In 2010, the United States published its first-ever Ballistic Missile Defense Review (BMDR) and acknowledged the efficacy of Aegis BMD in a new approach to dealing with the threat of WMD-armed ballistic missiles. The BMDR explained:
The United States will continue to defend the homeland from limited ballistic missile attack. The United States will defend U.S. deployed forces from regional missile threats while also protecting our allies and partners and enabling them to defend themselves…The United States will seek to lead expanded international efforts for missile defense. It will work more closely with allies and partners to provide pragmatic and cost-effective capacity.
The BMDR also spoke directly to the importance of Aegis BMD and the strong potential for an “Aegis BMD International” coalition:
Other allies already own or are working with the United States to acquire specific capabilities, such as naval vessels equipped with the Aegis defensive system that could be adapted to include a missile defense capability…. A primary U.S. emphasis is on ensuring appropriate burden sharing and there is general recognition of a growing threat and the need to take steps now to address both existing threats and emerging ones.
Clearly, the evolution of Aegis BMD stemmed not from a calculated U.S. Navy “push” to add this capability to its arsenal – indeed, over the past several decades there have been naysayers within the Navy who have advocated strongly against a prominent role for Navy BMD – but from a growing national consensus that Aegis BMD can provide a robust and cost-effective defense against short- and mid-range ballistic missiles. Further, the system has demonstrated the growth potential to be effective against longer-range ballistic missiles in the future.
The Role of Aegis BMD
Now, almost three decades later, Aegis BMD is a critical element of the nation’s defense in the 21st century. As Aegis BMD continues to evolve, America’s ability to defend our allies and friends worldwide as well as our forces at sea and ashore against ballistic missiles will become even more robust than it is today.
In 2009, Obama explained the need to reinvigorate U.S. BMD strategy when, explaining the European Phased Adaptive Approach to ballistic missile defense, he stated, “This new approach will provide capabilities sooner, build on proven systems and offer greater defenses against the threat of missile attack than the 2007 European missile defense program.”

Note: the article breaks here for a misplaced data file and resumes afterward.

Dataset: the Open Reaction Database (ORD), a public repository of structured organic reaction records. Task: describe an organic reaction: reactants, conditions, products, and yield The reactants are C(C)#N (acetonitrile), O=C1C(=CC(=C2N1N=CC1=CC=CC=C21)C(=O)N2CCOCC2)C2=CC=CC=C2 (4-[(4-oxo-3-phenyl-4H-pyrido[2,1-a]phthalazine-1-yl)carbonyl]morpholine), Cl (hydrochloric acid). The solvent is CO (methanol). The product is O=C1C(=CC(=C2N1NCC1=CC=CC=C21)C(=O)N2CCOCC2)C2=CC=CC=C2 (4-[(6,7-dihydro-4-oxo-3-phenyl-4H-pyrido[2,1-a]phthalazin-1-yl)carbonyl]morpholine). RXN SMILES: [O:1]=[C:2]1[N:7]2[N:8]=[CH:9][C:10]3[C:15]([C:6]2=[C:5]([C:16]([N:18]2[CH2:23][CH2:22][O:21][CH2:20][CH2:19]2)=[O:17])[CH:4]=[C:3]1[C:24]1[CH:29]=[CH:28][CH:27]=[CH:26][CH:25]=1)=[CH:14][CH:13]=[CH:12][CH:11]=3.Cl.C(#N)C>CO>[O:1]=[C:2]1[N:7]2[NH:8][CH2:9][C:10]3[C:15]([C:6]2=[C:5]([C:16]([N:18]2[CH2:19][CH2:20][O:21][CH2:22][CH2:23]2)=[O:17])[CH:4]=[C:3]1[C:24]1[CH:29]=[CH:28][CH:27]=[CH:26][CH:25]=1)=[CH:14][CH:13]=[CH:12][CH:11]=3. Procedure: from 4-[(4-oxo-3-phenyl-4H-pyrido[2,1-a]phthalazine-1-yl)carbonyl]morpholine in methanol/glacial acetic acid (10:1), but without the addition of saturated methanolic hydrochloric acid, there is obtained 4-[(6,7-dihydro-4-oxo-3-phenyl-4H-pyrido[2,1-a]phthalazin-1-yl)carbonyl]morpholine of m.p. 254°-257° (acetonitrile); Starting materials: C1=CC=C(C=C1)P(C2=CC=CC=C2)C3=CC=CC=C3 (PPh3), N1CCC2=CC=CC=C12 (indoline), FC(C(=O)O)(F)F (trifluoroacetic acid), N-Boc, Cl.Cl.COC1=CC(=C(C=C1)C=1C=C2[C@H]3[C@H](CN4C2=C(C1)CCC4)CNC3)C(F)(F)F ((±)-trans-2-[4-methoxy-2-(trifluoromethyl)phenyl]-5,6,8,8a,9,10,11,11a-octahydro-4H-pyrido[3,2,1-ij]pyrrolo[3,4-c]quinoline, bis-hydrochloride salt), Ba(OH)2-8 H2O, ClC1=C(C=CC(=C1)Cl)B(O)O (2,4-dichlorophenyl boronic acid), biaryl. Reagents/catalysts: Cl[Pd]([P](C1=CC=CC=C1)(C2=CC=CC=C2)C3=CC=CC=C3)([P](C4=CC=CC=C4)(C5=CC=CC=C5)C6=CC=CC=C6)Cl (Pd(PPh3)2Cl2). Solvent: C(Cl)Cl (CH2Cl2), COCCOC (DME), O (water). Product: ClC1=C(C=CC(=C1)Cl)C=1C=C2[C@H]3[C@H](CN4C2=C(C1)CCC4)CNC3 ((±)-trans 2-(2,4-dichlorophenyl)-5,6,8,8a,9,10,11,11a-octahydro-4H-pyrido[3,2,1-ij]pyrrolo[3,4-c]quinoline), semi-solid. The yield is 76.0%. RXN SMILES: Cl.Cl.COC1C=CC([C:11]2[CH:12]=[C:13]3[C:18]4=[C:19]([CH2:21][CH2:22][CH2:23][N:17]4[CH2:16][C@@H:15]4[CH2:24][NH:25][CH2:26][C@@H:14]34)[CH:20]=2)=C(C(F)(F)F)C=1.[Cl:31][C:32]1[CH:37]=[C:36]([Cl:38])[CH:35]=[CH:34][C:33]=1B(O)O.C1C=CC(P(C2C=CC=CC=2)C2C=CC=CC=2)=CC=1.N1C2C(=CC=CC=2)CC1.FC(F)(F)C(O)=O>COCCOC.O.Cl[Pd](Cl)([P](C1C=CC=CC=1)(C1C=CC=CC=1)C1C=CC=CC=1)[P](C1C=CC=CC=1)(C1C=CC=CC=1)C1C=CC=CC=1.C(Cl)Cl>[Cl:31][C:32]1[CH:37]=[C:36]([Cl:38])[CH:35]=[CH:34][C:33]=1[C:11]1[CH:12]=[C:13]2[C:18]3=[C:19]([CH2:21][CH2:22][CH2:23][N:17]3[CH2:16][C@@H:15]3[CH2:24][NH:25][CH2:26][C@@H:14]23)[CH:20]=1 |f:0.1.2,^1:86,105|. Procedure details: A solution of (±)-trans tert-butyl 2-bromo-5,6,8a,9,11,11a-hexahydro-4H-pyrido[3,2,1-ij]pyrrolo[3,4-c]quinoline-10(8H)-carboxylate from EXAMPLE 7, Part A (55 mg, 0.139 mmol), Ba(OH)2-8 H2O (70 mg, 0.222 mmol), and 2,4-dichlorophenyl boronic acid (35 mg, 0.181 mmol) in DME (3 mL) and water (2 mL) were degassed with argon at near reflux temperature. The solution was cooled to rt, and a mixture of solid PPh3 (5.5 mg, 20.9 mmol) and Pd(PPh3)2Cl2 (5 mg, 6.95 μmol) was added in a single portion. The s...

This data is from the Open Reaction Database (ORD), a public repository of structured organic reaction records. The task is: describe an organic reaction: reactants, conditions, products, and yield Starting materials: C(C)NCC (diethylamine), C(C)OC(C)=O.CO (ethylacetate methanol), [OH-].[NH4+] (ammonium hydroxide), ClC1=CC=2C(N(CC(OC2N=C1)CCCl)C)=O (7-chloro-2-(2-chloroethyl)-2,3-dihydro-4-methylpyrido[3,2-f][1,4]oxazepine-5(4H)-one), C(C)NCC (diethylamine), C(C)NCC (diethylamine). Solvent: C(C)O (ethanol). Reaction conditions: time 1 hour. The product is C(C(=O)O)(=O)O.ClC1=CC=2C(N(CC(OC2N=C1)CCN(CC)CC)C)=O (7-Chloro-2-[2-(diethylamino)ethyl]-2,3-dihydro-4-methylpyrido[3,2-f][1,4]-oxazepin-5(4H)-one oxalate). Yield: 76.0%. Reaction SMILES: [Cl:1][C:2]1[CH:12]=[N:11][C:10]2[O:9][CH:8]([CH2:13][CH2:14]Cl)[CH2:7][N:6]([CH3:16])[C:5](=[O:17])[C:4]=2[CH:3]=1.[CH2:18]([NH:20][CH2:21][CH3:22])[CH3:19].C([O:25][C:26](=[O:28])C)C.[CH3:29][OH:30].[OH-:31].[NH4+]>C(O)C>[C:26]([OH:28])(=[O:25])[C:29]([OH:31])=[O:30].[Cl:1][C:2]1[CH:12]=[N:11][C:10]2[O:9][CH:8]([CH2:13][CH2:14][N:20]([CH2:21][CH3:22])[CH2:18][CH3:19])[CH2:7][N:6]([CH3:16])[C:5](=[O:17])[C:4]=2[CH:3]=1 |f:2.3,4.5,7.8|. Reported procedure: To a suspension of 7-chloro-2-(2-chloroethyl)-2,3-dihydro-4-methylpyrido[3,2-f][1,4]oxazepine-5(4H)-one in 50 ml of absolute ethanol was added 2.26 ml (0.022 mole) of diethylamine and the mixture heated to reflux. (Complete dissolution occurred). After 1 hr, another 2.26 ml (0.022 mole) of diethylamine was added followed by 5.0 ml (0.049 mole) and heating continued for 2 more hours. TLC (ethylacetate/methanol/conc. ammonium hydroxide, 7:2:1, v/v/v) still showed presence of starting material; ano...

Like Reagan, Obama challenged America and the world to embark on a new course for national and global security. Over a quarter-century bridged these two presidential statements. In that quarter-century-plus, Aegis BMD has become a crucial element of the nation’s defense as well as a key component in forming and sustaining global and regional maritime partnerships.
And the potential exists to do even more. In a July 2009 Naval Institute Proceedings article, Commander Bart Denny argued for Aegis BMD to serve as the primary national BMD asset:
The United States should place a higher priority on its sea-based systems than on land-based or airborne weapons or sensors. In particular, the Department of Defense should further modify and upgrade the Aegis weapon system to a full national missile-defense asset…were the U.S. government to commit immediately to doing so, maritime ballistic-missile defense assets – building almost entirely on the mature and hardy Aegis infrastructure – could provide the full range of boost, mid-course, and terminal defense against missiles from the SRBM [short-range ballistic missiles] class to large ICBM types by 2015. This capability will come at a fraction of the price of other weapon systems where the Defense Department must build the system infrastructure from scratch.
As land-based BMD systems such as Aegis Ashore come on line, Navy BMD will continue to serve as a crucial element of ballistic missile defense. This is because the core mobility and flexibility of ship-based BMD will provide United States Combatant Commanders (COCOMS) with a ready response to standing – and especially emerging – ballistic missile threats to our forward-deployed forces. This process to meet COCOMs’ urgent demand for forward and ready mobile BMD is already “in motion,” as the Navy has Aegis BMD ships forward-deployed in homeports in Japan and recently revealed that it would homeport four Aegis BMD ships in Spain. It is difficult to imagine a scenario where COCOM demand for Aegis BMD will not intensify.